> For me, the best solution was to "de-tune" my connection pool to force
> connections to be closed sooner than I normally would, in combination
> with setting a very high value for MAXCURSORS in the init.ora file.
> After some experimentation, I found a combination of those 2 factors
> that resulted in no more "maximum open cursors" errors, with only a
> modest degradation in performance.  A compromise solution to be sure,
> but one that worked out OK for me.
>
> I hope that is useful information.
>
> Robert Dana
>
> -----Original Message-----
> From: "Tam, Michael" <mtam@pfc.cfs.nrcan.gc.ca>
> To: 'Tomcat Users List' <tomcat-user@jakarta.apache.org>
> Date: Tue, 4 Feb 2003 18:48:16 -0500
> Subject: RE: Oracle cursor problem with Tomcat 4.1.12 and Commons BDSF
>
> Maybe you can post a segment of the code or example to illustrate your
> problem.
>
> Michael
>
> -----Original Message-----
> From: Andy Meadows [mailto:jakarta.andy@meadowsdesign.cc]
> Sent: Tuesday, February 04, 2003 2:25 PM
> To: Tomcat Users List
> Subject: Re: Oracle cursor problem with Tomcat 4.1.12 and Commons BDSF
>
>
> Doing that.
>
> Actually, further testing reveals that the problem occurs with the
> statement.  If an exception occurs while the statement is being
> prepared,
> then an exception is thrown.  However, it would appear that this
> exception
> is thrown after a cursor is opened (internally) and that cursor is never
> closed.  A call to close on the statement in turn throws a NPE because a
> value was never assigned to it.  Thus, I'm left with an open cursor on
> an
> object that I can't reach.
>
> Can anyone else validate this?
>
> Andy
>
>
>
> ----- Original Message -----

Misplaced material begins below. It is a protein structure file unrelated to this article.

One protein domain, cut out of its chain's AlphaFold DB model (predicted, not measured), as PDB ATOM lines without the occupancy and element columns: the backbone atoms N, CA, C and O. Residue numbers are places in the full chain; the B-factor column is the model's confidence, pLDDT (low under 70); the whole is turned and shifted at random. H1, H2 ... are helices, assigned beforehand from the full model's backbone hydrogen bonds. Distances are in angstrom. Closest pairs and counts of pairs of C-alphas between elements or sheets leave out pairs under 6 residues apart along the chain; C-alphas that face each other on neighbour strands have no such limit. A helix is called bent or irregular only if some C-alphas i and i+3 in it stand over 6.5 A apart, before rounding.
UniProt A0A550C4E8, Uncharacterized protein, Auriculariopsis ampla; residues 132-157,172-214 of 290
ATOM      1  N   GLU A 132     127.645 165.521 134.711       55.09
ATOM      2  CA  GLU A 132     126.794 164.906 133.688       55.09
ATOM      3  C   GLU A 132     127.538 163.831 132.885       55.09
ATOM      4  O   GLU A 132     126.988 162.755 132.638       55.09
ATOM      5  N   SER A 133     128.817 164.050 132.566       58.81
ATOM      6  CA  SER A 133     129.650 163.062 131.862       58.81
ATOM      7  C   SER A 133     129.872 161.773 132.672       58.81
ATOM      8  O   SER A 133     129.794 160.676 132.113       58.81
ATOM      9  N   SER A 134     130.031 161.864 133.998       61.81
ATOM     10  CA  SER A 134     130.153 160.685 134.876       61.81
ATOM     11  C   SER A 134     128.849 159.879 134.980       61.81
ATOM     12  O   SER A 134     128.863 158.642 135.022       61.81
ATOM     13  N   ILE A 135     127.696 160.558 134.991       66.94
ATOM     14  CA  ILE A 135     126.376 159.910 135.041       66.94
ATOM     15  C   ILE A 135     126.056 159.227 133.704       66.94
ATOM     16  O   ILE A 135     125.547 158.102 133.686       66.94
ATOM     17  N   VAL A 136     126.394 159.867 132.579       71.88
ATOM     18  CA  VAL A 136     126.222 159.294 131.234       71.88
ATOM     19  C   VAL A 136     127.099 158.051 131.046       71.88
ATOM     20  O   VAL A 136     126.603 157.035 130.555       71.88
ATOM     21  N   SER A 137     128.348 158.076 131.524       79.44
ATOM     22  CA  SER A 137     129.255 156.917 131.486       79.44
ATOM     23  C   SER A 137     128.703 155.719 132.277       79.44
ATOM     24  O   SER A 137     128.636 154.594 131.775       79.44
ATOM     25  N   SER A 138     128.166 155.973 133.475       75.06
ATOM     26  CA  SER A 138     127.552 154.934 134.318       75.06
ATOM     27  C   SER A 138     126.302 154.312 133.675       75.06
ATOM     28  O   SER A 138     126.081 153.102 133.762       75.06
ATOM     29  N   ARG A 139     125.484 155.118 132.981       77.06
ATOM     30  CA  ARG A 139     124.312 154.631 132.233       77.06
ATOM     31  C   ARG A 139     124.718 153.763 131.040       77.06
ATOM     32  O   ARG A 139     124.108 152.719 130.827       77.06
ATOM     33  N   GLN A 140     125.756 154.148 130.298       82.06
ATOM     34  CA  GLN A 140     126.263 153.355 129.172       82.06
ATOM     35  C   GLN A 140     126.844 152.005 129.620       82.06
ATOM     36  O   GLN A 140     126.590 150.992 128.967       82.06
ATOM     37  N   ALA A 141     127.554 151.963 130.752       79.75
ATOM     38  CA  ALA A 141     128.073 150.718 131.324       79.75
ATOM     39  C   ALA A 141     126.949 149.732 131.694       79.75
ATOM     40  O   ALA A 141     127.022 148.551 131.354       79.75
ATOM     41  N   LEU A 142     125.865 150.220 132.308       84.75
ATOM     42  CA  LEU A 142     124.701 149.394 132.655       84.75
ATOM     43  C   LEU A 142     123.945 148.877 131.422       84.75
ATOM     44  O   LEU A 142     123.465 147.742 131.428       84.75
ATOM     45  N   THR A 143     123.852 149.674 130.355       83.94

> From: "Tam, Michael" <mtam@pfc.cfs.nrcan.gc.ca>
> To: "'Tomcat Users List'" <tomcat-user@jakarta.apache.org>
> Sent: Tuesday, February 04, 2003 4:22 PM
> Subject: RE: Oracle cursor problem with Tomcat 4.1.12 and Commons BDSF
>
>
> > Have seen this problem before.
> > It is the JDBC code.  The best solution is to explicitly close
> RESULTSET,
> > STATEMENT (of any kind), and CONNECTION as soon as you finished using
> the
> > object ( or else close them in the FINALLY block)
> >
> > Regards,
> > Michael
> >
> > -----Original Message-----
> > From: Sean Dockery [mailto:sean@sbdconsultants.com]
> > Sent: Tuesday, February 04, 2003 1:04 PM
> > To: Tomcat Users List
> > Subject: Re: Oracle cursor problem with Tomcat 4.1.12 and Commons BDSF
> >
> >
> > Try explicitly closing your ResultSet variables as well.  See if the
> > problem persists.
> >
> > At 13:58 2003-02-04, you wrote:
> > >Configuring Tomcat to provide a JNDI connection pool was no problem.
> Now,
> > >however, we are getting error ORA-01000: maximum cursors opened.
> Logging
> > >shows that any statement and connection that is opened is again
> closed
> > >which, according to everything I read, release the cursors.  This is
> > >obviously not the case.
> > >
> > >Has anyone else experienced this problem and, if so, what was the
> > >resolution -- other than increasing opened cursor counts.
> > >
> > >Andy Meadows
> > >
> > >
> > >---------------------------------------------------------------------
> > >To unsubscribe, e-mail: tomcat-user-unsubscribe@jakarta.apache.org
> > >For additional commands, e-mail: tomcat-user-help@jakarta.apache.org
> >
> > Sean Dockery
> > sean@sbdconsultants.com
> > Certified Java Web Component Developer
> > Certified Delphi Programmer
> > SBD Consultants
> > http://www.sbdconsultants.com
> >
> >
> >
> > ---------------------------------------------------------------------
> > To unsubscribe, e-mail: tomcat-user-unsubscribe@jakarta.apache.org
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> >
> > ---------------------------------------------------------------------
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> >
>
>
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>
> a>
> >
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> > --------------------------
>
>